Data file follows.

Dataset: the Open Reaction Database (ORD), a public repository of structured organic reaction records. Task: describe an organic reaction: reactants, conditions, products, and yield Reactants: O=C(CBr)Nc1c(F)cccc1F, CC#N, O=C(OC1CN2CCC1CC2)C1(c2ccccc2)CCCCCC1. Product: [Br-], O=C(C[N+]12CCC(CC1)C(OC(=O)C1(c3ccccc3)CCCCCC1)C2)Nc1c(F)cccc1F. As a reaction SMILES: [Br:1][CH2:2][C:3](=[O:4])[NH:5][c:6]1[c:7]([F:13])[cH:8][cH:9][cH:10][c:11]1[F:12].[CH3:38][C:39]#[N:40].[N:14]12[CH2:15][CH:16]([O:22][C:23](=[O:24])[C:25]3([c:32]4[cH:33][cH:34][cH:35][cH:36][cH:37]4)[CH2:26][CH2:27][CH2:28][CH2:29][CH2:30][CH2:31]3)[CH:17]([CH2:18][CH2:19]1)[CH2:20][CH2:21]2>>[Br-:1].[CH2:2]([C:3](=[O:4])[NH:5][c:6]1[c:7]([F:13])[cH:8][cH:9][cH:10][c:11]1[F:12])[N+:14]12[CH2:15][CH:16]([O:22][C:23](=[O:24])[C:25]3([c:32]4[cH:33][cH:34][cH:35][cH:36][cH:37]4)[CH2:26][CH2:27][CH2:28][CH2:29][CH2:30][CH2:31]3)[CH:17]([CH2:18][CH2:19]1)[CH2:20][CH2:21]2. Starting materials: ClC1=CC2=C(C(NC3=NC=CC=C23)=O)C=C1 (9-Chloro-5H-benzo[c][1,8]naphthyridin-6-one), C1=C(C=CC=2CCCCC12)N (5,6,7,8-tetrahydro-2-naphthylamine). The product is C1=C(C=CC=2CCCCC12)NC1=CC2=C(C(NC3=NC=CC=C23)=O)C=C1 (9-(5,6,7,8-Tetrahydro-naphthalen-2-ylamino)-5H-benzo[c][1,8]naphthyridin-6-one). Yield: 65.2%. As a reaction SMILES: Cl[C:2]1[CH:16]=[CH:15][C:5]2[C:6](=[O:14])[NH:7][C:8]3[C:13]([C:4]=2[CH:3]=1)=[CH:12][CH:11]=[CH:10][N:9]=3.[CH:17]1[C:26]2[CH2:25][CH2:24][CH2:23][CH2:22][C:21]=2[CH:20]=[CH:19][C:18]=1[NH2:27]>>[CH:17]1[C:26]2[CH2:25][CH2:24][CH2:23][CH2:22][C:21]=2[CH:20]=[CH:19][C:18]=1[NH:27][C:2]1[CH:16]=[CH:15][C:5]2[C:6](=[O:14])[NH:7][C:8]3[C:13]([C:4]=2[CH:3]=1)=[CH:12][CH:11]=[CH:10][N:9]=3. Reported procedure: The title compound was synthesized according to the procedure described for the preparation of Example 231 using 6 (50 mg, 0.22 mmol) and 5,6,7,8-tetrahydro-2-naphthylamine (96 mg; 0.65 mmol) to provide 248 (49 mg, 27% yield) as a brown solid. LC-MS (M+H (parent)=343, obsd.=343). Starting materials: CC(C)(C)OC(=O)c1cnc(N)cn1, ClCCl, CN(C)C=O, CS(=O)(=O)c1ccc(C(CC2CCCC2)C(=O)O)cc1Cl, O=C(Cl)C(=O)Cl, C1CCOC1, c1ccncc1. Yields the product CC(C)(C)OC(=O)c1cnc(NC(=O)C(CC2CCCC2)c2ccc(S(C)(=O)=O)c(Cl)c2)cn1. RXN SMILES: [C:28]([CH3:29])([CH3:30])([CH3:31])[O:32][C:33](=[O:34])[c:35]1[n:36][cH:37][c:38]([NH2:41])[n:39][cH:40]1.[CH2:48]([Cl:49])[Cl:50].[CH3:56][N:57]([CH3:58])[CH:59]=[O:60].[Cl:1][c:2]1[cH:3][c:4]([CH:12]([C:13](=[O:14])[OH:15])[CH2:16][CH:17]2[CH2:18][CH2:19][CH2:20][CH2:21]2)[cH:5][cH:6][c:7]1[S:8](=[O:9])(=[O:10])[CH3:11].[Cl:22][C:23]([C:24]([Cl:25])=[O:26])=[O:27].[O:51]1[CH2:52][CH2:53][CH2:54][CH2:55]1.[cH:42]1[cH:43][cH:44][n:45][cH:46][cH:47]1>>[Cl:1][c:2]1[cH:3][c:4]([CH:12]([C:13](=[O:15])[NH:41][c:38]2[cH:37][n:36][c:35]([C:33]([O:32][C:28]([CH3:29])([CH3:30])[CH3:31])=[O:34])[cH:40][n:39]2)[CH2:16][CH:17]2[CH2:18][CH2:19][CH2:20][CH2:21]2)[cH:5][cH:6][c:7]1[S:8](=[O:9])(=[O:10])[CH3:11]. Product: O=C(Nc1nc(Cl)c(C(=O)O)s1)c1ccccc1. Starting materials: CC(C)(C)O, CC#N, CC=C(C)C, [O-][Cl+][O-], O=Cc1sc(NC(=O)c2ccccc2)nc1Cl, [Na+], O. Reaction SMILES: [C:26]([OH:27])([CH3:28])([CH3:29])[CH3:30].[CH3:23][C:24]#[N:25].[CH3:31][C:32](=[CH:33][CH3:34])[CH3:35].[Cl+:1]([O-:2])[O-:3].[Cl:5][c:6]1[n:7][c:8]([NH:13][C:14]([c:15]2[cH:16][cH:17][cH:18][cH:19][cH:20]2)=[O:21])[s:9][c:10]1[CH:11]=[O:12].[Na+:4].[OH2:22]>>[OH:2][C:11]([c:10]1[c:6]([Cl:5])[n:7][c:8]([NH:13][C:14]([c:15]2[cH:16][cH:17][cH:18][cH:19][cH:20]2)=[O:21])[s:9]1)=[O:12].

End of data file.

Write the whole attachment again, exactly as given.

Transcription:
Dataset: the Open Reaction Database (ORD), a public repository of structured organic reaction records. Task: describe an organic reaction: reactants, conditions, products, and yield Reactants: O=C(CBr)Nc1c(F)cccc1F, CC#N, O=C(OC1CN2CCC1CC2)C1(c2ccccc2)CCCCCC1. Product: [Br-], O=C(C[N+]12CCC(CC1)C(OC(=O)C1(c3ccccc3)CCCCCC1)C2)Nc1c(F)cccc1F. As a reaction SMILES: [Br:1][CH2:2][C:3](=[O:4])[NH:5][c:6]1[c:7]([F:13])[cH:8][cH:9][cH:10][c:11]1[F:12].[CH3:38][C:39]#[N:40].[N:14]12[CH2:15][CH:16]([O:22][C:23](=[O:24])[C:25]3([c:32]4[cH:33][cH:34][cH:35][cH:36][cH:37]4)[CH2:26][CH2:27][CH2:28][CH2:29][CH2:30][CH2:31]3)[CH:17]([CH2:18][CH2:19]1)[CH2:20][CH2:21]2>>[Br-:1].[CH2:2]([C:3](=[O:4])[NH:5][c:6]1[c:7]([F:13])[cH:8][cH:9][cH:10][c:11]1[F:12])[N+:14]12[CH2:15][CH:16]([O:22][C:23](=[O:24])[C:25]3([c:32]4[cH:33][cH:34][cH:35][cH:36][cH:37]4)[CH2:26][CH2:27][CH2:28][CH2:29][CH2:30][CH2:31]3)[CH:17]([CH2:18][CH2:19]1)[CH2:20][CH2:21]2. Starting materials: ClC1=CC2=C(C(NC3=NC=CC=C23)=O)C=C1 (9-Chloro-5H-benzo[c][1,8]naphthyridin-6-one), C1=C(C=CC=2CCCCC12)N (5,6,7,8-tetrahydro-2-naphthylamine). The product is C1=C(C=CC=2CCCCC12)NC1=CC2=C(C(NC3=NC=CC=C23)=O)C=C1 (9-(5,6,7,8-Tetrahydro-naphthalen-2-ylamino)-5H-benzo[c][1,8]naphthyridin-6-one). Yield: 65.2%. As a reaction SMILES: Cl[C:2]1[CH:16]=[CH:15][C:5]2[C:6](=[O:14])[NH:7][C:8]3[C:13]([C:4]=2[CH:3]=1)=[CH:12][CH:11]=[CH:10][N:9]=3.[CH:17]1[C:26]2[CH2:25][CH2:24][CH2:23][CH2:22][C:21]=2[CH:20]=[CH:19][C:18]=1[NH2:27]>>[CH:17]1[C:26]2[CH2:25][CH2:24][CH2:23][CH2:22][C:21]=2[CH:20]=[CH:19][C:18]=1[NH:27][C:2]1[CH:16]=[CH:15][C:5]2[C:6](=[O:14])[NH:7][C:8]3[C:13]([C:4]=2[CH:3]=1)=[CH:12][CH:11]=[CH:10][N:9]=3. Reported procedure: The title compound was synthesized according to the procedure described for the preparation of Example 231 using 6 (50 mg, 0.22 mmol) and 5,6,7,8-tetrahydro-2-naphthylamine (96 mg; 0.65 mmol) to provide 248 (49 mg, 27% yield) as a brown solid. LC-MS (M+H (parent)=343, obsd.=343). Starting materials: CC(C)(C)OC(=O)c1cnc(N)cn1, ClCCl, CN(C)C=O, CS(=O)(=O)c1ccc(C(CC2CCCC2)C(=O)O)cc1Cl, O=C(Cl)C(=O)Cl, C1CCOC1, c1ccncc1. Yields the product CC(C)(C)OC(=O)c1cnc(NC(=O)C(CC2CCCC2)c2ccc(S(C)(=O)=O)c(Cl)c2)cn1. RXN SMILES: [C:28]([CH3:29])([CH3:30])([CH3:31])[O:32][C:33](=[O:34])[c:35]1[n:36][cH:37][c:38]([NH2:41])[n:39][cH:40]1.[CH2:48]([Cl:49])[Cl:50].[CH3:56][N:57]([CH3:58])[CH:59]=[O:60].[Cl:1][c:2]1[cH:3][c:4]([CH:12]([C:13](=[O:14])[OH:15])[CH2:16][CH:17]2[CH2:18][CH2:19][CH2:20][CH2:21]2)[cH:5][cH:6][c:7]1[S:8](=[O:9])(=[O:10])[CH3:11].[Cl:22][C:23]([C:24]([Cl:25])=[O:26])=[O:27].[O:51]1[CH2:52][CH2:53][CH2:54][CH2:55]1.[cH:42]1[cH:43][cH:44][n:45][cH:46][cH:47]1>>[Cl:1][c:2]1[cH:3][c:4]([CH:12]([C:13](=[O:15])[NH:41][c:38]2[cH:37][n:36][c:35]([C:33]([O:32][C:28]([CH3:29])([CH3:30])[CH3:31])=[O:34])[cH:40][n:39]2)[CH2:16][CH:17]2[CH2:18][CH2:19][CH2:20][CH2:21]2)[cH:5][cH:6][c:7]1[S:8](=[O:9])(=[O:10])[CH3:11]. Product: O=C(Nc1nc(Cl)c(C(=O)O)s1)c1ccccc1. Starting materials: CC(C)(C)O, CC#N, CC=C(C)C, [O-][Cl+][O-], O=Cc1sc(NC(=O)c2ccccc2)nc1Cl, [Na+], O. Reaction SMILES: [C:26]([OH:27])([CH3:28])([CH3:29])[CH3:30].[CH3:23][C:24]#[N:25].[CH3:31][C:32](=[CH:33][CH3:34])[CH3:35].[Cl+:1]([O-:2])[O-:3].[Cl:5][c:6]1[n:7][c:8]([NH:13][C:14]([c:15]2[cH:16][cH:17][cH:18][cH:19][cH:20]2)=[O:21])[s:9][c:10]1[CH:11]=[O:12].[Na+:4].[OH2:22]>>[OH:2][C:11]([c:10]1[c:6]([Cl:5])[n:7][c:8]([NH:13][C:14]([c:15]2[cH:16][cH:17][cH:18][cH:19][cH:20]2)=[O:21])[s:9]1)=[O:12].